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Bombardier is well behind schedule on its delivery of TTC streetcars in Toronto.

Bombardier's troubles producing streetcars for the TTC are causing mounting concern at Metrolinx, which needs the manufacturer to come through on a $770-million vehicle order in time to open two new Toronto transit lines.

Light-rail projects along Eglinton and Finch Avenues are due to open in 2021. But there is increasing alarm at Metrolinx that this timeline could be threatened by delays getting vehicles. A prototype vehicle that was supposed to be delivered last year by Bombardier has not arrived, and time is beginning to run short.

Metrolinx spokeswoman Anne Marie Aikins said the transit agency remains "fairly confident" about meeting the scheduled timelines for the two projects. But there is little time to waste, since it could take years to work out bugs in the prototype and then have Bombardier produce the 182-vehicle order.

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"We are at the point that we are concerned about the fact that we haven't gotten our prototype yet," she said. "We need to be getting it this year."

Unlike the Toronto Transit Commission, which can refurbish old streetcars and continue to use them while waiting for Bombardier to finish its order, Metrolinx has no other vehicles to use on these lines. If the fleet is not ready by 2021, the projects cannot open on time.

A spokesman for Montreal-based Bombardier said he was confident that Metrolinx would get the prototype vehicle this year, and that the agency would receive the fleet it needs to open on time. Marc-André Lefebvre said that there were similarities between this and the TTC streetcar order, with both now being sped up.

"We are putting the final touches and looking at the final elements in all of our plans to accelerate the pace of delivery, and we'll be communicating everything to our customers in the next few weeks," he said.

The same promise is being made to the TTC, where executives are voicing outrage over the latest delays in getting their 204-streetcar order. Bombardier had originally promised 74 of the vehicles by the end of this year, a pledge that has repeatedly been reduced. The latest commitment is to have 30 of the new streetcars in Toronto by the close of 2016.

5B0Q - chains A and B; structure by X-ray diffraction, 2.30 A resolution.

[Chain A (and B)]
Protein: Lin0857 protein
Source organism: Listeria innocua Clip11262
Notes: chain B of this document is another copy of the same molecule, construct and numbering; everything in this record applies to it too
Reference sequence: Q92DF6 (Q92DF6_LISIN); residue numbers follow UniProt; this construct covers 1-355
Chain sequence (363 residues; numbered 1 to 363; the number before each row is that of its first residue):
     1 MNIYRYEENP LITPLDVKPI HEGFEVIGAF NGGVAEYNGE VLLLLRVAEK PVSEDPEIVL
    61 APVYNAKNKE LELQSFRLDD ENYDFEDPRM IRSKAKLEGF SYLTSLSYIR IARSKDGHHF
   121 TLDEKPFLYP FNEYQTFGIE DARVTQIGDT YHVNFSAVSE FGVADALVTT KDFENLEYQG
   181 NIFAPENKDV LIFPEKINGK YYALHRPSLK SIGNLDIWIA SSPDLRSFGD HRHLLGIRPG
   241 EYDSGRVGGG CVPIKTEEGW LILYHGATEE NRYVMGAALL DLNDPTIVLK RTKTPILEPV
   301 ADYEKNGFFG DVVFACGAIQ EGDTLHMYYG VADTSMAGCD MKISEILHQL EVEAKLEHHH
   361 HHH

Although frustration and skepticism among Toronto politicians and TTC executives is palpable, there's also a glimmer of hope that Bombardier is displaying some new-found realism – and admitting there are limits to its financial and product-delivery capabilities.

The recent decision by Quebec pension fund giant Caisse de dépôt et placement du Québec to become a 30-per-cent owner of Bombardier's train business, as well as the appointment of Alain Bellemare as chief executive of Bombardier Inc. last year, has brought a new focus on operational performance at the company after years of contract execution problems.

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Less than a month after the Caisse announced its $1.5-billion (U.S.) investment in Bombardier Transportation on Nov. 19, the train unit's global president was replaced. Earlier this month, the head of the unit's Americas business, a finance specialist, was dismissed and replaced by an outsider with significant engineering and manufacturing experience.

That outsider, Benoît Brossoit, will be mandated to improve the company's performance and competitiveness in the region, the company said. TTC chief executive officer Andy Byford, who said he was accustomed to hearing "hopelessly overoptimistic" or "heroic" promises, found a different tone when Mr. Brossoit arrived.

"In terms of making progress, it's kind of perverse in a way, but there's progress in that I think this new guy is at least giving me the worst-case scenario," Mr. Byford said, describing a meeting Friday with the new Bombardier executive.

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